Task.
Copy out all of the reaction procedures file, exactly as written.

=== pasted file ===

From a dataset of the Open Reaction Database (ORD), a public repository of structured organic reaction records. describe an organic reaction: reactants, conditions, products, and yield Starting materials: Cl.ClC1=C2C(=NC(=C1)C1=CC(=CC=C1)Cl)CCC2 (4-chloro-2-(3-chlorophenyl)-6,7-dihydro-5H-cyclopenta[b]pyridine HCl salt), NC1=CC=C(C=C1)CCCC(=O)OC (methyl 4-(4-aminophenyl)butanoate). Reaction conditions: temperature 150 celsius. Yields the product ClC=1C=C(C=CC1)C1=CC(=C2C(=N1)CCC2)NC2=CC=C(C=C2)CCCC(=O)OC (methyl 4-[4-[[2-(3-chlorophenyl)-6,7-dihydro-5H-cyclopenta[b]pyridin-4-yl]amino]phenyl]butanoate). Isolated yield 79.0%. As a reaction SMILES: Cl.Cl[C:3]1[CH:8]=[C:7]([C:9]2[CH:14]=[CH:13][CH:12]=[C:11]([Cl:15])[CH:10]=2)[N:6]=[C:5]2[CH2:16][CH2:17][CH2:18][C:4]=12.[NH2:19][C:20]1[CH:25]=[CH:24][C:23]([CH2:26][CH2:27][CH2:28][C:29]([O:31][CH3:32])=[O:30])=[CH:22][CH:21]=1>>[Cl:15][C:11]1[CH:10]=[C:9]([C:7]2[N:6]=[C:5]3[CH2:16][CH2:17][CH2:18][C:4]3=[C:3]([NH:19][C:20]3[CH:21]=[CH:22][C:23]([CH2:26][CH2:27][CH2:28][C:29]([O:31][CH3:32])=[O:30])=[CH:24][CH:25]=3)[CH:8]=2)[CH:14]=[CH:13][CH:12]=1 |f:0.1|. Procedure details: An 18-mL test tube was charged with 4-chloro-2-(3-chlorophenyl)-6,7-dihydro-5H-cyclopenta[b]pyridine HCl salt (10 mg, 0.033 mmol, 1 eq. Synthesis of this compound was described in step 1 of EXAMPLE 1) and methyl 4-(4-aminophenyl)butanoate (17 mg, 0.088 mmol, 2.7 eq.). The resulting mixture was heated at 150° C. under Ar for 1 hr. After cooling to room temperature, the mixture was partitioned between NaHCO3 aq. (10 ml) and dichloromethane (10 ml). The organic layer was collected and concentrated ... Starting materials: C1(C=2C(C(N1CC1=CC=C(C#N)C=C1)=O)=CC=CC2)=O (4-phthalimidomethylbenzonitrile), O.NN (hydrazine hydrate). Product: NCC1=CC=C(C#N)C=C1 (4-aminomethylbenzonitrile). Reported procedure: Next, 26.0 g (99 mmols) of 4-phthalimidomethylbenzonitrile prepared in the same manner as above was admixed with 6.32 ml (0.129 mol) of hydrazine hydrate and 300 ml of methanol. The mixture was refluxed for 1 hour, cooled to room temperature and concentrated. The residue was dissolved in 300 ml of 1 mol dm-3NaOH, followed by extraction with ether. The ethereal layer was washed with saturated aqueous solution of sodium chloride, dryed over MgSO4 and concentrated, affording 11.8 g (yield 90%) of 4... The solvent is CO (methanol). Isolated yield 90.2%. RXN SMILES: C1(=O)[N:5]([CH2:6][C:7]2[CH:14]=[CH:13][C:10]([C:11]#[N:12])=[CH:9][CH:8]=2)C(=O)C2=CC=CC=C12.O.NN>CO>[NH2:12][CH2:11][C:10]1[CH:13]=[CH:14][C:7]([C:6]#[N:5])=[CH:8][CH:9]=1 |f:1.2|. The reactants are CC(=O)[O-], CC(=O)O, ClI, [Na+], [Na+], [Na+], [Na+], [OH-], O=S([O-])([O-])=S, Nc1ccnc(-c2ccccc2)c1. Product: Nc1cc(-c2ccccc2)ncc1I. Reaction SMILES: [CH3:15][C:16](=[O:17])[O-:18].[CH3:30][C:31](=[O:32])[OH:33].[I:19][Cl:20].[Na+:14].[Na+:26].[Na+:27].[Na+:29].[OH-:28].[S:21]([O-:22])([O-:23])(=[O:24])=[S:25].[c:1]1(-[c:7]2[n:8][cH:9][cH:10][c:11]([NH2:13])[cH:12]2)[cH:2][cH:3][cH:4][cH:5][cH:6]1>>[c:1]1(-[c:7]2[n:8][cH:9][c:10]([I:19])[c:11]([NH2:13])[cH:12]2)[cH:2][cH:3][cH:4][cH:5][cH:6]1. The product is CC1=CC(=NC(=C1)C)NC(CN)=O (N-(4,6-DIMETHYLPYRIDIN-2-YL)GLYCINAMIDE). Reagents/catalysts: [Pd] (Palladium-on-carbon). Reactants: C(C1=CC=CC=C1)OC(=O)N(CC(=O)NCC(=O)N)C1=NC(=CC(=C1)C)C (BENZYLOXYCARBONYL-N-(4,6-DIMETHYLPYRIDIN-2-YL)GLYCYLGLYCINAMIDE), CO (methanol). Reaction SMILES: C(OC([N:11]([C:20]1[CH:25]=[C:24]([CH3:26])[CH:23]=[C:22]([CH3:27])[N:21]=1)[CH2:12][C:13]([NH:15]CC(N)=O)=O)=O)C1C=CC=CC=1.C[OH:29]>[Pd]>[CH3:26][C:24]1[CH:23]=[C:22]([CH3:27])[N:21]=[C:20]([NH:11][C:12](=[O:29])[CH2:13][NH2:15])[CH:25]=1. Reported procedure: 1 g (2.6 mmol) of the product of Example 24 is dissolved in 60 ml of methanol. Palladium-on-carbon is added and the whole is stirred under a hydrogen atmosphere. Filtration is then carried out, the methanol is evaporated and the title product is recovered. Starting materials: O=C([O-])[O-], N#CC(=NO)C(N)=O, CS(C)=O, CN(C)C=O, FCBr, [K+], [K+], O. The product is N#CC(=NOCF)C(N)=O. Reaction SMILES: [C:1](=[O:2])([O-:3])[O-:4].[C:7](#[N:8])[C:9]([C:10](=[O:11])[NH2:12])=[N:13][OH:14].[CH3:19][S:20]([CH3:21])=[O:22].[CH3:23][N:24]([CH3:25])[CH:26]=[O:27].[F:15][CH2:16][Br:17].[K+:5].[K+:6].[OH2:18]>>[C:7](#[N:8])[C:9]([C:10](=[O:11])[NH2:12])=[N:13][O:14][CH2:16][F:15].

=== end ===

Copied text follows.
From a dataset of the Open Reaction Database (ORD), a public repository of structured organic reaction records. describe an organic reaction: reactants, conditions, products, and yield Starting materials: Cl.ClC1=C2C(=NC(=C1)C1=CC(=CC=C1)Cl)CCC2 (4-chloro-2-(3-chlorophenyl)-6,7-dihydro-5H-cyclopenta[b]pyridine HCl salt), NC1=CC=C(C=C1)CCCC(=O)OC (methyl 4-(4-aminophenyl)butanoate). Reaction conditions: temperature 150 celsius. Yields the product ClC=1C=C(C=CC1)C1=CC(=C2C(=N1)CCC2)NC2=CC=C(C=C2)CCCC(=O)OC (methyl 4-[4-[[2-(3-chlorophenyl)-6,7-dihydro-5H-cyclopenta[b]pyridin-4-yl]amino]phenyl]butanoate). Isolated yield 79.0%. As a reaction SMILES: Cl.Cl[C:3]1[CH:8]=[C:7]([C:9]2[CH:14]=[CH:13][CH:12]=[C:11]([Cl:15])[CH:10]=2)[N:6]=[C:5]2[CH2:16][CH2:17][CH2:18][C:4]=12.[NH2:19][C:20]1[CH:25]=[CH:24][C:23]([CH2:26][CH2:27][CH2:28][C:29]([O:31][CH3:32])=[O:30])=[CH:22][CH:21]=1>>[Cl:15][C:11]1[CH:10]=[C:9]([C:7]2[N:6]=[C:5]3[CH2:16][CH2:17][CH2:18][C:4]3=[C:3]([NH:19][C:20]3[CH:21]=[CH:22][C:23]([CH2:26][CH2:27][CH2:28][C:29]([O:31][CH3:32])=[O:30])=[CH:24][CH:25]=3)[CH:8]=2)[CH:14]=[CH:13][CH:12]=1 |f:0.1|. Procedure details: An 18-mL test tube was charged with 4-chloro-2-(3-chlorophenyl)-6,7-dihydro-5H-cyclopenta[b]pyridine HCl salt (10 mg, 0.033 mmol, 1 eq. Synthesis of this compound was described in step 1 of EXAMPLE 1) and methyl 4-(4-aminophenyl)butanoate (17 mg, 0.088 mmol, 2.7 eq.). The resulting mixture was heated at 150° C. under Ar for 1 hr. After cooling to room temperature, the mixture was partitioned between NaHCO3 aq. (10 ml) and dichloromethane (10 ml). The organic layer was collected and concentrated ... Starting materials: C1(C=2C(C(N1CC1=CC=C(C#N)C=C1)=O)=CC=CC2)=O (4-phthalimidomethylbenzonitrile), O.NN (hydrazine hydrate). Product: NCC1=CC=C(C#N)C=C1 (4-aminomethylbenzonitrile). Reported procedure: Next, 26.0 g (99 mmols) of 4-phthalimidomethylbenzonitrile prepared in the same manner as above was admixed with 6.32 ml (0.129 mol) of hydrazine hydrate and 300 ml of methanol. The mixture was refluxed for 1 hour, cooled to room temperature and concentrated. The residue was dissolved in 300 ml of 1 mol dm-3NaOH, followed by extraction with ether. The ethereal layer was washed with saturated aqueous solution of sodium chloride, dryed over MgSO4 and concentrated, affording 11.8 g (yield 90%) of 4... The solvent is CO (methanol). Isolated yield 90.2%. RXN SMILES: C1(=O)[N:5]([CH2:6][C:7]2[CH:14]=[CH:13][C:10]([C:11]#[N:12])=[CH:9][CH:8]=2)C(=O)C2=CC=CC=C12.O.NN>CO>[NH2:12][CH2:11][C:10]1[CH:13]=[CH:14][C:7]([C:6]#[N:5])=[CH:8][CH:9]=1 |f:1.2|. The reactants are CC(=O)[O-], CC(=O)O, ClI, [Na+], [Na+], [Na+], [Na+], [OH-], O=S([O-])([O-])=S, Nc1ccnc(-c2ccccc2)c1. Product: Nc1cc(-c2ccccc2)ncc1I. Reaction SMILES: [CH3:15][C:16](=[O:17])[O-:18].[CH3:30][C:31](=[O:32])[OH:33].[I:19][Cl:20].[Na+:14].[Na+:26].[Na+:27].[Na+:29].[OH-:28].[S:21]([O-:22])([O-:23])(=[O:24])=[S:25].[c:1]1(-[c:7]2[n:8][cH:9][cH:10][c:11]([NH2:13])[cH:12]2)[cH:2][cH:3][cH:4][cH:5][cH:6]1>>[c:1]1(-[c:7]2[n:8][cH:9][c:10]([I:19])[c:11]([NH2:13])[cH:12]2)[cH:2][cH:3][cH:4][cH:5][cH:6]1. The product is CC1=CC(=NC(=C1)C)NC(CN)=O (N-(4,6-DIMETHYLPYRIDIN-2-YL)GLYCINAMIDE). Reagents/catalysts: [Pd] (Palladium-on-carbon). Reactants: C(C1=CC=CC=C1)OC(=O)N(CC(=O)NCC(=O)N)C1=NC(=CC(=C1)C)C (BENZYLOXYCARBONYL-N-(4,6-DIMETHYLPYRIDIN-2-YL)GLYCYLGLYCINAMIDE), CO (methanol). Reaction SMILES: C(OC([N:11]([C:20]1[CH:25]=[C:24]([CH3:26])[CH:23]=[C:22]([CH3:27])[N:21]=1)[CH2:12][C:13]([NH:15]CC(N)=O)=O)=O)C1C=CC=CC=1.C[OH:29]>[Pd]>[CH3:26][C:24]1[CH:23]=[C:22]([CH3:27])[N:21]=[C:20]([NH:11][C:12](=[O:29])[CH2:13][NH2:15])[CH:25]=1. Reported procedure: 1 g (2.6 mmol) of the product of Example 24 is dissolved in 60 ml of methanol. Palladium-on-carbon is added and the whole is stirred under a hydrogen atmosphere. Filtration is then carried out, the methanol is evaporated and the title product is recovered. Starting materials: O=C([O-])[O-], N#CC(=NO)C(N)=O, CS(C)=O, CN(C)C=O, FCBr, [K+], [K+], O. The product is N#CC(=NOCF)C(N)=O. Reaction SMILES: [C:1](=[O:2])([O-:3])[O-:4].[C:7](#[N:8])[C:9]([C:10](=[O:11])[NH2:12])=[N:13][OH:14].[CH3:19][S:20]([CH3:21])=[O:22].[CH3:23][N:24]([CH3:25])[CH:26]=[O:27].[F:15][CH2:16][Br:17].[K+:5].[K+:6].[OH2:18]>>[C:7](#[N:8])[C:9]([C:10](=[O:11])[NH2:12])=[N:13][O:14][CH2:16][F:15].